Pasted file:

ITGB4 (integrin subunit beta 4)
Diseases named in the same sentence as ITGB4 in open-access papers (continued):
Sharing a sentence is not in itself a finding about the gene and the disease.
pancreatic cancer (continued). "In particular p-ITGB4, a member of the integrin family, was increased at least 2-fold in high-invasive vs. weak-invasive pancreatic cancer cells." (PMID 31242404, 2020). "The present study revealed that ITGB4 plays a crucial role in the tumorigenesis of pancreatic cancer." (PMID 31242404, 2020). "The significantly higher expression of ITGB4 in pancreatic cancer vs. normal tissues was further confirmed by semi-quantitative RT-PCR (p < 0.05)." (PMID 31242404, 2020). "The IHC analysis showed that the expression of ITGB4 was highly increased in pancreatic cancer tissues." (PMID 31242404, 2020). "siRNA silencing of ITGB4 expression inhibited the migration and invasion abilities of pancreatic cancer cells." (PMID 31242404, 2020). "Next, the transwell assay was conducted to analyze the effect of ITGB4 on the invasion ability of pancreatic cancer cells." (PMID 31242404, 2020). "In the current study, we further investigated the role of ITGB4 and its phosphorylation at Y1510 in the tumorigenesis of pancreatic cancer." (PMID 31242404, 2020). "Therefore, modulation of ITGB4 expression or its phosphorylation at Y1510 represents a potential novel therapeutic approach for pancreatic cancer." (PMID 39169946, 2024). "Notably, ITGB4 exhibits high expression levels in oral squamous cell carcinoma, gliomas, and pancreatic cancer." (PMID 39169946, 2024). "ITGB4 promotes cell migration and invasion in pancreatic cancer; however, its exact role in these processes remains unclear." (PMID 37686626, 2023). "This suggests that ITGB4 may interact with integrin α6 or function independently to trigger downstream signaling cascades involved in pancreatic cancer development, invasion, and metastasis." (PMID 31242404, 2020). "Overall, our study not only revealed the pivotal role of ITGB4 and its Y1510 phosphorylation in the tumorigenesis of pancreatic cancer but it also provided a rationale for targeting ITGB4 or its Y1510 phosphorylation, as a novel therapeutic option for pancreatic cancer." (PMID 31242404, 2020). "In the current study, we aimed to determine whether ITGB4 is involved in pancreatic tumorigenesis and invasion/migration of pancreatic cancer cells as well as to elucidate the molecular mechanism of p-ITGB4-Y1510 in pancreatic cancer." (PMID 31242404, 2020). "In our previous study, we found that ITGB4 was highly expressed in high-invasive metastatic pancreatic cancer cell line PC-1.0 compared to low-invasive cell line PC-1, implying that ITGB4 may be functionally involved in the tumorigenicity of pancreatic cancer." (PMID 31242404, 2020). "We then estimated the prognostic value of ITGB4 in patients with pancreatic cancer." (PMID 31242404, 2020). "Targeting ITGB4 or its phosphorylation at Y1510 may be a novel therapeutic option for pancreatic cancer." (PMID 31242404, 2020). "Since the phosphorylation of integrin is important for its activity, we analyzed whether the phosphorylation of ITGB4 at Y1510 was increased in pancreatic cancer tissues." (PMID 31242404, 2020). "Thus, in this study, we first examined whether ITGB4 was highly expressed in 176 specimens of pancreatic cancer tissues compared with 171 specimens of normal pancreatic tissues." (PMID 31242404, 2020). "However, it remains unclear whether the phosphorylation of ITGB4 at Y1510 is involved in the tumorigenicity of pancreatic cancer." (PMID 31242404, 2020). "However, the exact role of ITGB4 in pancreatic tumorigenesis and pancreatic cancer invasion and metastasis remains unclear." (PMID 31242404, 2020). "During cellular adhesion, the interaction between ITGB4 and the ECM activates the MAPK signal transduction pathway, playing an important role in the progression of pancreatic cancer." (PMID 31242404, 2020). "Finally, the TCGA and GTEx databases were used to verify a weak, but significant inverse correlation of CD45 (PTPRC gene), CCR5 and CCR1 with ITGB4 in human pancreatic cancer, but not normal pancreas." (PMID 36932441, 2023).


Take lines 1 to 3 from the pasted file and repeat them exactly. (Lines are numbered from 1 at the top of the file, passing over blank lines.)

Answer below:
ITGB4 (integrin subunit beta 4)
Diseases named in the same sentence as ITGB4 in open-access papers (continued):
Sharing a sentence is not in itself a finding about the gene and the disease.